The present and future of post production business and technology | Philip Hodgetts

CAT | Technology

Because I am researching my journey through my earlier writings on metadata and interactive story telling I came across my ‘review’ of NAB 1998 thanks to the Wayback Machine. This was the year everyone was coming to terms with ATSC – digital broadcast – and how it was to be implemented. From my review it seems my attention was on interactivity and QuickTime 3, neither of which is surprising.

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A few years ago, we considered supporting transcripts in Lumberjack System. At the time our goal was to quickly prepare for an edit, and transcriptions took days and cost serious money.

Two years ago we supported the alignment of time-stamped transcripts to Final Cut Pro X Clips and a year ago, introduced “magic” keywords, derived by a cognitive service. Since Lumberjack doesn’t (yet, I might emphasize) support a speech to text service internally, what are the options and what do they tell us about the state of play for transcription in April 2017?

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With the announcement of Resolve 14 today at NAB 2017, it seems that Blackmagic Design have their sites clearly on Avid’s Media Composer: intentionally or not.

I’ve long wondered what apps would be most threatened by Blackmagic’s rapid development of Resolve.

Adobe’s suite of tools and dynamic link makes a powerful argument for that platform. Although Resolve has improved integration with Fusion, it’s not yet at the level of Dynamic Link. Not that Dynamic Link is the most robust of Adobe tech. Despite being free, it’s hard to see Resolve directly threatening Premiere Pro, After Effects et. al.

Apple’s Final Cut Pro X/Motion combination features a new look at the editing interface – probably the reason it’s the most used professional NLE now –  and those who use it, love the Magnetic Timeline. The most common response to today’s Resolve announcements was “but it’s track based.”  Once you’re a fan of the Magnetic Timeline it’s hard to go back.

There are other players like Media 100, Edius and Vegas that will definitely be threatened by Resolve Free or the full version for just $299, but the one company that – mid term – is most threatened is Avid.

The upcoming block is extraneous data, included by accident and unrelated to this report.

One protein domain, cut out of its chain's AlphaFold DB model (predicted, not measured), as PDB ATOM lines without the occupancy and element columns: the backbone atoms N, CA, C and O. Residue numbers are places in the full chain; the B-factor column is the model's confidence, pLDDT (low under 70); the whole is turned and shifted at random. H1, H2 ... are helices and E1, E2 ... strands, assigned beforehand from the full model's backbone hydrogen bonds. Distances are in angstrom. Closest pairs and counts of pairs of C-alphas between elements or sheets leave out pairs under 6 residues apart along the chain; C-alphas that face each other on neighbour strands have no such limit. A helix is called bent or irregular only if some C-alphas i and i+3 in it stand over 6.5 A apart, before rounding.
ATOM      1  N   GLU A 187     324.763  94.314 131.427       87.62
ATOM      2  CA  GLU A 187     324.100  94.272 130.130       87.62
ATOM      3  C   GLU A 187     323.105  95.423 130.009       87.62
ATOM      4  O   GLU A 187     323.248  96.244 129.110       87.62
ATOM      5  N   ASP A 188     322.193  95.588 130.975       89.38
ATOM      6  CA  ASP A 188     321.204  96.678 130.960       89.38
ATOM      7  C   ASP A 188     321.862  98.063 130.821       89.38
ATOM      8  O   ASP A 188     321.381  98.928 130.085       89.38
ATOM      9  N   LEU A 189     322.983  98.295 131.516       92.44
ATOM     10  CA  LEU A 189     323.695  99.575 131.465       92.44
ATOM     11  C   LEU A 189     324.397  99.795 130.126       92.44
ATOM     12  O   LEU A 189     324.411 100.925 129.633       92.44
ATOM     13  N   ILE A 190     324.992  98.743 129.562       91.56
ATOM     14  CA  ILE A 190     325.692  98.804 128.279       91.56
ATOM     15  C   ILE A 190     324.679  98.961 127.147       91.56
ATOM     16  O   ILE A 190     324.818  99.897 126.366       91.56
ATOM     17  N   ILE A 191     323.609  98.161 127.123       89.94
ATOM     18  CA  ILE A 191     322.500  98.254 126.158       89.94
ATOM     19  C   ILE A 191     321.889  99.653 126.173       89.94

Resolve has already replaced Avid’s excellent (but left to die) Symphony grading and with major audio improvements – integrating their Fairlight purchase – and shared project upgrades directly threaten core focuses of Media Composer and ProTools.

Fortunate or not, while these are key parts of Avid’s current software lineup, there are a small percentage of Avid’s overall business.

Very interesting to see how the new features and pricing affect adoption, and who will be most threatened. If you’re looking for a modern, track-based NLE with good audio, great color grading, and excellent DIT tools and collaborative workflows gaining maturity, Resolve deserves a version 14 look.

Alex Gollner (aka Alex4D) has seen the same issues: Blackmagic Design has sights set on Avid with DaVinci Resolve 14

For those in the LA area who want to understand what all the Lumberjack System hype is about, this is your chance to get an in depth look at Lumberjack System, and get your questions asked. Everyone leaves with a one month free trial.

Come join us at LumaForge in Hollywood Thursday March 2nd.

Feb/17

22

In Just 10 Years

While projecting the changes that Artificial Intelligence (AI) and Machine Learning (ML) might bring about in the future, it was interesting to look back and see just what didn’t exist 10 years ago. Keep in mind that the Internet itself is only just over 30 years old.